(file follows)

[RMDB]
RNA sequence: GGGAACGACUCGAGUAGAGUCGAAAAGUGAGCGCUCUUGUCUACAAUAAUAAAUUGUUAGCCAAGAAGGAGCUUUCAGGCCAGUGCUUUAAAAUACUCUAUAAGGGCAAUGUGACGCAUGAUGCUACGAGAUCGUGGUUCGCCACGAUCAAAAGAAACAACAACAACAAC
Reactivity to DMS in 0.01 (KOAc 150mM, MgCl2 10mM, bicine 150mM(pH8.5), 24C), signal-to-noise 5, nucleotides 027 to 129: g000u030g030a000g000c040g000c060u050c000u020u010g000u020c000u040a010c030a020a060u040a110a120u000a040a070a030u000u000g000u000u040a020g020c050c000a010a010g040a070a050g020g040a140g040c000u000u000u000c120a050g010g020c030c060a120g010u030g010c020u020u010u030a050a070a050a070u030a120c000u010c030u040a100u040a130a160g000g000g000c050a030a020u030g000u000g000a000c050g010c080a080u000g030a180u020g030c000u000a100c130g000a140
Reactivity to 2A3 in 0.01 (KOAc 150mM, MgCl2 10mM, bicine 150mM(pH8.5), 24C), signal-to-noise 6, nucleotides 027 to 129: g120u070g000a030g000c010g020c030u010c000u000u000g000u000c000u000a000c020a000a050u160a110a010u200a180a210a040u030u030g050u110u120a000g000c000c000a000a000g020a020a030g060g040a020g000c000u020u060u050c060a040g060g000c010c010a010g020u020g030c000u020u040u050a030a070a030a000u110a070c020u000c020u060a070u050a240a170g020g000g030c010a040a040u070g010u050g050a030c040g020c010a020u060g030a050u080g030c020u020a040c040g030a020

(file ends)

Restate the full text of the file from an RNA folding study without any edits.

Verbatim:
[RMDB]
RNA sequence: GGGAACGACUCGAGUAGAGUCGAAAAGUGAGCGCUCUUGUCUACAAUAAUAAAUUGUUAGCCAAGAAGGAGCUUUCAGGCCAGUGCUUUAAAAUACUCUAUAAGGGCAAUGUGACGCAUGAUGCUACGAGAUCGUGGUUCGCCACGAUCAAAAGAAACAACAACAACAAC
Reactivity to DMS in 0.01 (KOAc 150mM, MgCl2 10mM, bicine 150mM(pH8.5), 24C), signal-to-noise 5, nucleotides 027 to 129: g000u030g030a000g000c040g000c060u050c000u020u010g000u020c000u040a010c030a020a060u040a110a120u000a040a070a030u000u000g000u000u040a020g020c050c000a010a010g040a070a050g020g040a140g040c000u000u000u000c120a050g010g020c030c060a120g010u030g010c020u020u010u030a050a070a050a070u030a120c000u010c030u040a100u040a130a160g000g000g000c050a030a020u030g000u000g000a000c050g010c080a080u000g030a180u020g030c000u000a100c130g000a140
Reactivity to 2A3 in 0.01 (KOAc 150mM, MgCl2 10mM, bicine 150mM(pH8.5), 24C), signal-to-noise 6, nucleotides 027 to 129: g120u070g000a030g000c010g020c030u010c000u000u000g000u000c000u000a000c020a000a050u160a110a010u200a180a210a040u030u030g050u110u120a000g000c000c000a000a000g020a020a030g060g040a020g000c000u020u060u050c060a040g060g000c010c010a010g020u020g030c000u020u040u050a030a070a030a000u110a070c020u000c020u060a070u050a240a170g020g000g030c010a040a040u070g010u050g050a030c040g020c010a020u060g030a050u080g030c020u020a040c040g030a020